The period 1910-2009 was selected for analysis based on the monthly data set because every station during this time period had a value (some being filled in by interpolation). The seasons were defined as December to February (DJF, winter), March to May (MAM, spring), June to August (JJA, summer), and September to November (SON, fall). Seasonal and annual averages were computed for each year and then anomalies were computed with respect to the 1961-1990 reference period. The upper and lower basin averages of the anomalies were then computed. The basin averages of the annual-mean temperature adjustment were also computed; this is simply the adjusted annual-mean temperature minus the raw annual-mean temperature, separate products that were supplied by NOAA.

    1.2 Past Trends Annual-mean temperature has increased significantly at the 95% confidence level over the past 100 years, and this trend has increased over the past 30 years (Fig. 7.3. and Table 7.2). In both portions of the watershed, the centennial temperature change given by these trends is about 1.0 °C. The trend over past 30 years for temperature is more than two times the 100-year trend.

    Temperature adjustments, which reveal a warm bias in the raw data that has generally decreased with time, are substantial over the past 100 years, accounting for about half of the overall warming trend in the lower watershed (Fig. 7.2). The impact of adjustments over the past 30 years is relatively small. The change in the temperature bias in the late 1960s and early 1970s is likely a result of the change in observation time made at many COOP stations at this time (David Robinson, Rutgers University, personal communication).

    1.3 Future Predictions

    The warming observed in the DRB, about 1 °C per century, is consistent with that expected from increases in greenhouse gases according to Najjar et al. (2009), who analyzed temperature observations and global climate model simulations for the region.

    Table 7.2 and Fig. 7.4 and 7.5 show that significant (95% confidence) warming trends are also evident for individual seasons during the past 100 years, though significant temperature trends over the past 30 years are only seen for fall (warming).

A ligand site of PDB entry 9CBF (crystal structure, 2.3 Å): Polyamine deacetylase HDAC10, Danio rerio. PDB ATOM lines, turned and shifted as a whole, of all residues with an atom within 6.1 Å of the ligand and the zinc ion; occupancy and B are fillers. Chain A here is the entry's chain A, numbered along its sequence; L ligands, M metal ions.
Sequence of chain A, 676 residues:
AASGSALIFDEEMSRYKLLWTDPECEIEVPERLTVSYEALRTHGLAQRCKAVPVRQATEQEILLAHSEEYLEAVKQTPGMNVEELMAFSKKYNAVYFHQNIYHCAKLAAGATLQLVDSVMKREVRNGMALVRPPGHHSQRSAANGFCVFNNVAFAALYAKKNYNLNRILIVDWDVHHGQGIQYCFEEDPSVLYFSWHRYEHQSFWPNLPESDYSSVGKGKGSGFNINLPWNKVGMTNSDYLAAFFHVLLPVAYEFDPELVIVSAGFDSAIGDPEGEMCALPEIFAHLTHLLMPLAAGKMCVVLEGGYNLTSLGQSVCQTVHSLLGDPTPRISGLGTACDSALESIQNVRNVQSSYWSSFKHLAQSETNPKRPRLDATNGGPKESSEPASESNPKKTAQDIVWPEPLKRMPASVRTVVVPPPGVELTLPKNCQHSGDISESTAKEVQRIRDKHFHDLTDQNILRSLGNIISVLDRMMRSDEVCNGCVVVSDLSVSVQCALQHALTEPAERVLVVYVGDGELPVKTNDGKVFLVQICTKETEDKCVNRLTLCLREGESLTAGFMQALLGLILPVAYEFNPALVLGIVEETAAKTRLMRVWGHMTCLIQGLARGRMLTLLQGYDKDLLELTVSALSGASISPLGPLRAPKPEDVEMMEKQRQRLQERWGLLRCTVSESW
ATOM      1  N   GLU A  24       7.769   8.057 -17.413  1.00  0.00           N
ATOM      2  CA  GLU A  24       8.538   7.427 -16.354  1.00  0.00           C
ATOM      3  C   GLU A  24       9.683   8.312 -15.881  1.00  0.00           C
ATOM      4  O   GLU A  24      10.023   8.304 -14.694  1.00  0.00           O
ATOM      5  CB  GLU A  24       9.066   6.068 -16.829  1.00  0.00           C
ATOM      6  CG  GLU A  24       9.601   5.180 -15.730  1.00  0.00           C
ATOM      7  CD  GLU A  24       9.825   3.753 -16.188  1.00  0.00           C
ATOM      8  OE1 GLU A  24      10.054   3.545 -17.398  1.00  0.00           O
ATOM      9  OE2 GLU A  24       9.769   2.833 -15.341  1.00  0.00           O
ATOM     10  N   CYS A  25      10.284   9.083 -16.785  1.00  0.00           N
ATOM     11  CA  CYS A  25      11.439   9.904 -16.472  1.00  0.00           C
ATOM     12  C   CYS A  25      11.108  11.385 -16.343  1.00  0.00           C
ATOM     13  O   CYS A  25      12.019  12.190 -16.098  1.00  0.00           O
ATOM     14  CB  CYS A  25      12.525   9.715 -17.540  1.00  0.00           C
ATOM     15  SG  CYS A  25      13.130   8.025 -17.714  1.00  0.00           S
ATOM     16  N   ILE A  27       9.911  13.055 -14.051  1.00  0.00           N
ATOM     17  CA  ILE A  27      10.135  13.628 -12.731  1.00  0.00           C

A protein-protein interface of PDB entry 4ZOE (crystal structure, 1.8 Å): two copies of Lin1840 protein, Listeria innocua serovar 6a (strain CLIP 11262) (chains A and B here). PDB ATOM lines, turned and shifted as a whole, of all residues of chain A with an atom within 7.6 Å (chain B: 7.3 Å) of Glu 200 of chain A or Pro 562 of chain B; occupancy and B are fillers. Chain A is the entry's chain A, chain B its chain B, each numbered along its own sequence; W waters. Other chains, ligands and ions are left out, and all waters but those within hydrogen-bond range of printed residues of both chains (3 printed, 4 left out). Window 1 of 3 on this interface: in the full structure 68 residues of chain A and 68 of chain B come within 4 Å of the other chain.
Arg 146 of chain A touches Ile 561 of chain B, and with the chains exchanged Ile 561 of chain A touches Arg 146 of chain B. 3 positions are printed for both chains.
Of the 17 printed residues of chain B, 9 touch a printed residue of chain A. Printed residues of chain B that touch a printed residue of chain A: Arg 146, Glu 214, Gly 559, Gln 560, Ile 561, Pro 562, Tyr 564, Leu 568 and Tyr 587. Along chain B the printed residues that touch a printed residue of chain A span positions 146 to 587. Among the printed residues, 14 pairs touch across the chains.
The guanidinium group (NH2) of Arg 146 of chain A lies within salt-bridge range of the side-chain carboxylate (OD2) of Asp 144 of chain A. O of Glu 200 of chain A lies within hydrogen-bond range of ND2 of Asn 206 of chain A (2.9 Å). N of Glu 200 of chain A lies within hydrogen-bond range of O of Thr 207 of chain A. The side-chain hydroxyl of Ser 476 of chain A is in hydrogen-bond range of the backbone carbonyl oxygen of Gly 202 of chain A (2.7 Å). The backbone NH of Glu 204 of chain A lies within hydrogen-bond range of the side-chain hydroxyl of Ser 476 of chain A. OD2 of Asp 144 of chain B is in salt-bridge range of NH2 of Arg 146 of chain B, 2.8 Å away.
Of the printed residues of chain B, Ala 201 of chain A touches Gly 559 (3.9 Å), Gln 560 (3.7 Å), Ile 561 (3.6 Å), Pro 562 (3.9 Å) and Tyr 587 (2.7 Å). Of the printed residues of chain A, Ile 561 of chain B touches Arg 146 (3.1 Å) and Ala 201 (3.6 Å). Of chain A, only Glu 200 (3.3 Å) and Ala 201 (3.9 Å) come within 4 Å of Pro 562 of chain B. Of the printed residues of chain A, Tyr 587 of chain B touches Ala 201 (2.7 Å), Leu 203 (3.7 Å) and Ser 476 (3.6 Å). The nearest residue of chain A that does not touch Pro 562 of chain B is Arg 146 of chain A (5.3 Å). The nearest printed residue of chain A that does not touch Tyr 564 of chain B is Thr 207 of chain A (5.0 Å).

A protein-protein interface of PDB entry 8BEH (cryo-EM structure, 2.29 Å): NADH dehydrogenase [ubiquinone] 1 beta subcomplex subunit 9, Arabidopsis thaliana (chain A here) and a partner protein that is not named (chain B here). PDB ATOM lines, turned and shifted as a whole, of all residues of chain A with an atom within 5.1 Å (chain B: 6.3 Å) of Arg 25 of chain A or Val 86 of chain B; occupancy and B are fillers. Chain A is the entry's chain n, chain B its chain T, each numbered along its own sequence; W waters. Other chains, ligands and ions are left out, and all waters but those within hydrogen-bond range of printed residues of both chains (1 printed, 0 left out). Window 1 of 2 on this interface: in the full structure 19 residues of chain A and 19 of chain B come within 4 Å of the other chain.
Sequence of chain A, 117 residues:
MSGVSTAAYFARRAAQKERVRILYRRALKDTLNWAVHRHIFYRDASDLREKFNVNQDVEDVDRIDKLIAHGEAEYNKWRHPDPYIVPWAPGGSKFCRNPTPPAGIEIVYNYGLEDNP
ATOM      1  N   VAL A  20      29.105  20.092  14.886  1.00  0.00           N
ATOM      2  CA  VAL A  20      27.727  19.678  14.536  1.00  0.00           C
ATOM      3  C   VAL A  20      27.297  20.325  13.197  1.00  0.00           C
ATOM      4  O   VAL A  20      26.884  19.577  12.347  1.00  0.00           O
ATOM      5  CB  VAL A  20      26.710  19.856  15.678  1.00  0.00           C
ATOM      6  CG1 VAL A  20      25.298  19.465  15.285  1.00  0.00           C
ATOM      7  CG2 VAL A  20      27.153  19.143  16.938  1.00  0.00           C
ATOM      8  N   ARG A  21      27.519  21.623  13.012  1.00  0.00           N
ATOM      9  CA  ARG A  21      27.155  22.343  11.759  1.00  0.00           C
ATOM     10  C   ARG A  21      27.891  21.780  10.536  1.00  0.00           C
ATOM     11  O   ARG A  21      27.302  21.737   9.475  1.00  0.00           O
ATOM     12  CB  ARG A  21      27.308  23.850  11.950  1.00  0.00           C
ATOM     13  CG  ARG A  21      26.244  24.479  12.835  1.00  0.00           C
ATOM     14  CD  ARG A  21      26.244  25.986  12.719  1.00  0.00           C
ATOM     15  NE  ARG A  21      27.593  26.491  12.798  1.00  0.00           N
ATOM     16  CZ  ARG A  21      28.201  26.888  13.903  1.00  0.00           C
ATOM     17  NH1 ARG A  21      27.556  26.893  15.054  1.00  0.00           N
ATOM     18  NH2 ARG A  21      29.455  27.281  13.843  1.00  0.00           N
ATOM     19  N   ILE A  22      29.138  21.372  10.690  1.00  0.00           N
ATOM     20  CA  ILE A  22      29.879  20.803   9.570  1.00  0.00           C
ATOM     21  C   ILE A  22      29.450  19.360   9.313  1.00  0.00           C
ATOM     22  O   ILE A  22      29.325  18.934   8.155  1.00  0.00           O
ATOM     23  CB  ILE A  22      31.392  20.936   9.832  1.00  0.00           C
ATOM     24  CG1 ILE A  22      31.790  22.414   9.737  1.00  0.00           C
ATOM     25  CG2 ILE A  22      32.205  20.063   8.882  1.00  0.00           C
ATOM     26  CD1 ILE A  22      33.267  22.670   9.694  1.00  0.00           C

Fig. 7.1. Location of meteorological and hydrological stations used in this analysis. Red dots (1-14) are the USHCN stations; green dots (10, 15, 16, and 17) are the wind stations (Section 5.1); and the blue dot (18) is the stream gauge at Trenton (Section 6.1). The upper watershed is shaded blue and the lower watershed is shaded red

    Upper Basin

    Lower Basin

    In Kreeger et al. (2010) 14 21st-century temperature projections were averaged over the Delaware River Basin from simulations of global climate models (GCMs) under two greenhouse gas emissions scenarios: a higher emissions scenario (A2) in which atmospheric CO2 is about three times its preindustrial value by the end of the century and a lower emissions scenario (B1) in which atmospheric

    CO2 is about twice its preindustrial value by the end of the century. All of the GCMs simulated warming throughout the 21st century, with median warming by late century of 1.9 and 3.7 °C for the B1 and A2 scenario, respectively. The models project more warming in the summer than in the winter.

    These adjustments significantly affect calculated trends. For the U.S. as a whole, the long-term (1895-2007) temperature trend in the unadjusted data is 0.036 °C per decade. Including the adjustment for time of observation

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    Upper water- shed

    Temperature trend (°C decade-1)

    Precipitation trend (cm decade-1)

    1910-2009 1980-2009 1910-2009 1980-2009 Annual 0.09 (2.8 × 10-5) 0.28 (0.030) 1.4 (0.059) 6.6 (0.075) DJF 0.14 (0.0080) 0.42 (0.20) 0.28 (0.20) 2.5 (0.12)

    MAM 0.09 (0.015) 0.08 (0.69) 0.32 (0.17) -1.9 (0.20)

    JJA 0.08 (0.0022) 0.22 (0.21) 0.00 (0.99) 2.5 (0.17)

    SON 0.06 (0.045) 0.40 (0.017) 0.83 (0.0027) 3.5 (0.072)

    Lower water- shed

    Temperature trend (°C decade-1)

    Precipitation trend (cm decade-1)

    1910-2009 1980-2009 1910-2009 1980-2009 Annual 0.10 (3.2 × 10-7) 0.26 (0.031) 1.1 (0.059) 6.3 (0.077) DJF 0.13 (0.0057) 0.47 (0.14) 0.03 (0.90) 2.0 (0.15)

    MAM 0.09 (0.0095) 0.17 (0.39) 0.30 (0.24) -0.20 (0.24)

    JJA 0.12 (9.5 × 10-8) 0.13 (0.38) -0.21 (0.51) 2.9 (0.12)

    SON 0.09 (0.0039) 0.28 (0.079) 0.94 (0.00081) 3.4 (0.074)

    Table 7.2. Linear trends of annual and seasonal temperature and precipitation for the upper and lower portions of the DRB. p-values, given in parentheses, are based on an F-test and calculated here and elsewhere in this chapter using the lm function in the programming language R. Trends significant at the 90% and 95% confidence levels are underlined once and twice, respectively. To put the precipitation trends in perspective, the annual and seasonal average totals in the lower & upper watershed for the 1961-1990 period are 112 & 110 cm (annual), 25 & 23 cm (DJF), 29 &